A picture of a historic goods wagon emblazoned with the words "Barrow Hill Roundhouse"

England’s new Derbyshire and South Yorkshire rail link moves closer

Barrow Hill has never faded from the railway scene Image by Shan Liu

It could soon be all aboard a long-campaigned for rail service connecting the market town of Chesterfield in North East Derbyshire, with the city of Sheffield in South Yorkshire. The Barrow Hill Line, which is still in use as a lightly trafficked freight route, could see funding from the abandoned HS2 project diverted into making the dream of a modern passenger service a reality.

The Barrow Hill Line takes a characteristically crooked route out of Chesterfield to serve several southeastern neighbourhoods in Sheffield. The revival of the line is on the cards as part of a UK government initiative, the “Levelling Up” plan to foster economic development in the regions outwith London and the South East. The project now has the very real prospect of inheriting funds from the cancelled HS2 high-speed rail project. Campaigners are keen that the line would serve the site of the former Victoria station in central Sheffield, and may even be extended along an existing but neglected freight line into the northwest extremities of the city, reconnecting far-flung outlying neighbourhoods to the rail network.

Upgrading existing double-track

In a resounding victory for campaigners and commuters alike, the Barrow Hill Line between Chesterfield and Sheffield is set to make a triumphant return to the railway map, promising improved connectivity and a nod to historical significance. The ambitious project, officially confirmed by the government, has been met with enthusiasm, marking a significant step towards revitalising the regional rail infrastructure, and bringing a much-needed economic lifeline to economically underperforming communities along its approximately ten miles (16km) length.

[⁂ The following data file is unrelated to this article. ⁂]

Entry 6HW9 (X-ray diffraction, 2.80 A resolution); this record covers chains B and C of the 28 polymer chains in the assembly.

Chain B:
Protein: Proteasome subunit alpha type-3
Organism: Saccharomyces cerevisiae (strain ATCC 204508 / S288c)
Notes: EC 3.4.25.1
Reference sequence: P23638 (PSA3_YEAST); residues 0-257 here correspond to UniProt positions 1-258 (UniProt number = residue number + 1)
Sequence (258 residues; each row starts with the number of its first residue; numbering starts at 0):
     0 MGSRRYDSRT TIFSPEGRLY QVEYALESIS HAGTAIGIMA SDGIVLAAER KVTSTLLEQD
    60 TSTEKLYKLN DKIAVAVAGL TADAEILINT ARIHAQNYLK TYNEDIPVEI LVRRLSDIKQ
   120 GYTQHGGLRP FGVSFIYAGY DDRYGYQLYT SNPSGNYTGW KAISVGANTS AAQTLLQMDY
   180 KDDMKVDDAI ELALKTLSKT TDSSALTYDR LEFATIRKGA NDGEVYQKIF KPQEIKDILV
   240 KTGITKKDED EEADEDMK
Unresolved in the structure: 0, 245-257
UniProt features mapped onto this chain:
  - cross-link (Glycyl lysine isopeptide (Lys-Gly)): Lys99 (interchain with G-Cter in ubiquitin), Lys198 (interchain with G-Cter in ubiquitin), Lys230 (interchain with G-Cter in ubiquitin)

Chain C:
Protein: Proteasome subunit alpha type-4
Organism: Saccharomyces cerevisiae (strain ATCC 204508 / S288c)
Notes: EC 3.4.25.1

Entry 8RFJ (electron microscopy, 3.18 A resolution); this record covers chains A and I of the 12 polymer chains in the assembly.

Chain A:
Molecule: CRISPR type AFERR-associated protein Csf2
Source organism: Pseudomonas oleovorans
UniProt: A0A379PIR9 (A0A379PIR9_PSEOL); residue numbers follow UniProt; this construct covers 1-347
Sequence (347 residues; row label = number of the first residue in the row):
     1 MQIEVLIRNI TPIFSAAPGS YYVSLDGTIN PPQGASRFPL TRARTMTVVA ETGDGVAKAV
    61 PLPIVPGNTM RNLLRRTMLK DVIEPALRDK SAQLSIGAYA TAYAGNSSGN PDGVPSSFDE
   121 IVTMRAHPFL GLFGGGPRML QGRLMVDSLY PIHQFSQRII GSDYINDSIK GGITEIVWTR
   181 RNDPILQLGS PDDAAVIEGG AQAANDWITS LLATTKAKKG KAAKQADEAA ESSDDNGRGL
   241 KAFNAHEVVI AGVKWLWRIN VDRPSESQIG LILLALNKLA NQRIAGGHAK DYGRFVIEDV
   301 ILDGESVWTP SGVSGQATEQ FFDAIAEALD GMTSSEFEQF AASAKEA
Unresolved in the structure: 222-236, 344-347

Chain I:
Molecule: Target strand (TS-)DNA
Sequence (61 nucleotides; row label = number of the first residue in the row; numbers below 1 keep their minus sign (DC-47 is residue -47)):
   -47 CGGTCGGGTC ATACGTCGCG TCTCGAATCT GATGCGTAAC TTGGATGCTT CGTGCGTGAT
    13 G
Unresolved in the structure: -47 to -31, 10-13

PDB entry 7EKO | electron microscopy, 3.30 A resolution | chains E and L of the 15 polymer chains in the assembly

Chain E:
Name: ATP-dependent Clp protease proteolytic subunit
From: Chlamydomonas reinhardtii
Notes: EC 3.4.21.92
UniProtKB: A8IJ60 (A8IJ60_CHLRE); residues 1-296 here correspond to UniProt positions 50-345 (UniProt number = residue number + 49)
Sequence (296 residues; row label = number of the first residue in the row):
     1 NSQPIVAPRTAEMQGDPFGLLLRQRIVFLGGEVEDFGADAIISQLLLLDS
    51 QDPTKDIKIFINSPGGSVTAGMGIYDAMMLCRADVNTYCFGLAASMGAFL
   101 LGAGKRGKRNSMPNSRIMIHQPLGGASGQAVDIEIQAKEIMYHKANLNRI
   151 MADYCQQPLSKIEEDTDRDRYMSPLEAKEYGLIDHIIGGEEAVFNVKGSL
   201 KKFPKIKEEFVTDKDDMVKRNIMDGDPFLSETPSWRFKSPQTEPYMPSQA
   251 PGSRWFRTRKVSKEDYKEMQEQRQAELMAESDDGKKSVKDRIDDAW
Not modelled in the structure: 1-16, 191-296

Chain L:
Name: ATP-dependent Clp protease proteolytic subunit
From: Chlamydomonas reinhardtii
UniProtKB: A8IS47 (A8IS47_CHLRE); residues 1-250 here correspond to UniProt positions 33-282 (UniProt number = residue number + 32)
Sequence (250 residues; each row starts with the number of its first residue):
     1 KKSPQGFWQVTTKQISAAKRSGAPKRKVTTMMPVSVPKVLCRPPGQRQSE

Map showing the Barrow Hill Line between Chesterfield and Sheffield
Map showing the Barrow Hill Line between Chesterfield and Sheffield. The Midland Main Line is picked out in blue, running on a westerly alignment via Totley and Dore

The revival of the Barrow Hill Line celebrated as a “huge success” by local leaders, comes as a result of concerted efforts to enhance rail connectivity and address transportation needs in the area. The line is an existing double-track formation and signalled for passenger diversionary services. It is principally used as a freight line at the moment. The introduction of these new local services would link existing communities along the locally designated growth corridor. It would also serve a number of potential future development allocations within the city of Sheffield.

Parliamentary promotion

The principal promoter of the scheme is the locally elected member of parliament Lee Rowley, who represents the North East Derbyshire constituency, through which the line meanders. “The re-opening of the Barrow Hill line to passenger traffic will give long-term, guaranteed access to public transport in the north of the constituency. This is a huge win for North East Derbyshire”, said Rowley. We are really starting to see all of the work pay off. We don’t yet know exactly what stations will be covered, and it may not be possible to do everything that we want immediately, but this is brilliant for the residents who supported our campaign over so long.” Rowley has recently been reappointed to the government position of Housing Minister – a portfolio which will potentially complement the Barrow Hill reopening.